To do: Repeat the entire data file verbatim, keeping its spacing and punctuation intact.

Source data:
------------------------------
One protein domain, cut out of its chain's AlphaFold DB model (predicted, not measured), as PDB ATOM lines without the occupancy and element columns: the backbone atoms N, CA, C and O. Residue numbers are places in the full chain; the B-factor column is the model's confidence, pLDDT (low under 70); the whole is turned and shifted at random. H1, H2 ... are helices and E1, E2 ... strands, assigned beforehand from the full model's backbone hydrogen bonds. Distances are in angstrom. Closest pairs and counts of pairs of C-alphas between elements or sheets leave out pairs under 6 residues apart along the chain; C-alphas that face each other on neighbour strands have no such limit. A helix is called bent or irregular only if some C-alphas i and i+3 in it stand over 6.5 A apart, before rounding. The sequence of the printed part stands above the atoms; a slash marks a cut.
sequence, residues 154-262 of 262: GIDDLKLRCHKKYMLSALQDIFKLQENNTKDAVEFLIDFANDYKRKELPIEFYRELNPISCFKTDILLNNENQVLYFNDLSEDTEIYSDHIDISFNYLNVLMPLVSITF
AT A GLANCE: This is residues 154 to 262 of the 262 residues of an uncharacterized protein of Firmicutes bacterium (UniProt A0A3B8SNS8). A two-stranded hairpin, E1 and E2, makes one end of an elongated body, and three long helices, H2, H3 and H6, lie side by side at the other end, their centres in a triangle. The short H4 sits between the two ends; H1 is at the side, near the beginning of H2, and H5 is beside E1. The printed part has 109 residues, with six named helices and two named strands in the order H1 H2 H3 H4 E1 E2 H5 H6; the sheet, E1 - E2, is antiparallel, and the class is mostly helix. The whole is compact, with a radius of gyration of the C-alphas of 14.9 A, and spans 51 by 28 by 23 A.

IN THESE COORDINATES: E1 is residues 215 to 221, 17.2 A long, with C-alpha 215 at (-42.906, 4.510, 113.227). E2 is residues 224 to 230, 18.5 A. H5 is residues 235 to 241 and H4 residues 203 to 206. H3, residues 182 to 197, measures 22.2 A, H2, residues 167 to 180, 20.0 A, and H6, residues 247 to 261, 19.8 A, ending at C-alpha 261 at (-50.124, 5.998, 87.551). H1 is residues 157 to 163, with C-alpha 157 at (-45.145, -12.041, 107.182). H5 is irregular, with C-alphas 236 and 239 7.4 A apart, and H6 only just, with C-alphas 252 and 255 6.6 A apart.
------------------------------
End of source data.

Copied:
One protein domain, cut out of its chain's AlphaFold DB model (predicted, not measured), as PDB ATOM lines without the occupancy and element columns: the backbone atoms N, CA, C and O. Residue numbers are places in the full chain; the B-factor column is the model's confidence, pLDDT (low under 70); the whole is turned and shifted at random. H1, H2 ... are helices and E1, E2 ... strands, assigned beforehand from the full model's backbone hydrogen bonds. Distances are in angstrom. Closest pairs and counts of pairs of C-alphas between elements or sheets leave out pairs under 6 residues apart along the chain; C-alphas that face each other on neighbour strands have no such limit. A helix is called bent or irregular only if some C-alphas i and i+3 in it stand over 6.5 A apart, before rounding. The sequence of the printed part stands above the atoms; a slash marks a cut.
sequence, residues 154-262 of 262: GIDDLKLRCHKKYMLSALQDIFKLQENNTKDAVEFLIDFANDYKRKELPIEFYRELNPISCFKTDILLNNENQVLYFNDLSEDTEIYSDHIDISFNYLNVLMPLVSITF
AT A GLANCE: This is residues 154 to 262 of the 262 residues of an uncharacterized protein of Firmicutes bacterium (UniProt A0A3B8SNS8). A two-stranded hairpin, E1 and E2, makes one end of an elongated body, and three long helices, H2, H3 and H6, lie side by side at the other end, their centres in a triangle. The short H4 sits between the two ends; H1 is at the side, near the beginning of H2, and H5 is beside E1. The printed part has 109 residues, with six named helices and two named strands in the order H1 H2 H3 H4 E1 E2 H5 H6; the sheet, E1 - E2, is antiparallel, and the class is mostly helix. The whole is compact, with a radius of gyration of the C-alphas of 14.9 A, and spans 51 by 28 by 23 A.

IN THESE COORDINATES: E1 is residues 215 to 221, 17.2 A long, with C-alpha 215 at (-42.906, 4.510, 113.227). E2 is residues 224 to 230, 18.5 A. H5 is residues 235 to 241 and H4 residues 203 to 206. H3, residues 182 to 197, measures 22.2 A, H2, residues 167 to 180, 20.0 A, and H6, residues 247 to 261, 19.8 A, ending at C-alpha 261 at (-50.124, 5.998, 87.551). H1 is residues 157 to 163, with C-alpha 157 at (-45.145, -12.041, 107.182). H5 is irregular, with C-alphas 236 and 239 7.4 A apart, and H6 only just, with C-alphas 252 and 255 6.6 A apart.